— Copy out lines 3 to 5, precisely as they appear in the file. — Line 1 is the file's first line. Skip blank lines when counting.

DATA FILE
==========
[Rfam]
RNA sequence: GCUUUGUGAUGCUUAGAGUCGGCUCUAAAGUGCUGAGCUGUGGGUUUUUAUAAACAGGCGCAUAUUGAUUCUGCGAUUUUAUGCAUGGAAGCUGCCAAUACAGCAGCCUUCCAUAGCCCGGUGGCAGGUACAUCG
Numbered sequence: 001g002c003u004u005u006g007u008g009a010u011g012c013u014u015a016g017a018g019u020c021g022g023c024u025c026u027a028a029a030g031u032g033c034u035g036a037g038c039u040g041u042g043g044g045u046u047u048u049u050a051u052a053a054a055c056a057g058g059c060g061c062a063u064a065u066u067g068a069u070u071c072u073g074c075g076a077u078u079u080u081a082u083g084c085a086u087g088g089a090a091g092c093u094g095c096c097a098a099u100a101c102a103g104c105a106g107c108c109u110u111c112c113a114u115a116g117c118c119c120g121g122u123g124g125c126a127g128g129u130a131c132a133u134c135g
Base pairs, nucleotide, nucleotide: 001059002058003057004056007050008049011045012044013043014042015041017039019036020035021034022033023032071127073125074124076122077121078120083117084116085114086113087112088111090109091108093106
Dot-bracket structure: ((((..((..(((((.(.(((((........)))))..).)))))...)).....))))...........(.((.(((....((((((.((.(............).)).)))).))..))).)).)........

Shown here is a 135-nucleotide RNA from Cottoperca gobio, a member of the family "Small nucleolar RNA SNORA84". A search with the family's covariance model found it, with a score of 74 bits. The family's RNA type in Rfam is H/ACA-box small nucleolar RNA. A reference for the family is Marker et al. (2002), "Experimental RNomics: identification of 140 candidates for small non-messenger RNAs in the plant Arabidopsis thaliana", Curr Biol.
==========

Numbered sequence: 001g002c003u004u005u006g007u008g009a010u011g012c013u014u015a016g017a018g019u020c021g022g023c024u025c026u027a028a029a030g031u032g033c034u035g036a037g038c039u040g041u042g043g044g045u046u047u048u049u050a051u052a053a054a055c056a057g058g059c060g061c062a063u064a065u066u067g068a069u070u071c072u073g074c075g076a077u078u079u080u081a082u083g084c085a086u087g088g089a090a091g092c093u094g095c096c097a098a099u100a101c102a103g104c105a106g107c108c109u110u111c112c113a114u115a116g117c118c119c120g121g122u123g124g125c126a127g128g129u130a131c132a133u134c135g
Base pairs, nucleotide, nucleotide: 001059002058003057004056007050008049011045012044013043014042015041017039019036020035021034022033023032071127073125074124076122077121078120083117084116085114086113087112088111090109091108093106
Dot-bracket structure: ((((..((..(((((.(.(((((........)))))..).)))))...)).....))))...........(.((.(((....((((((.((.(............).)).)))).))..))).)).)........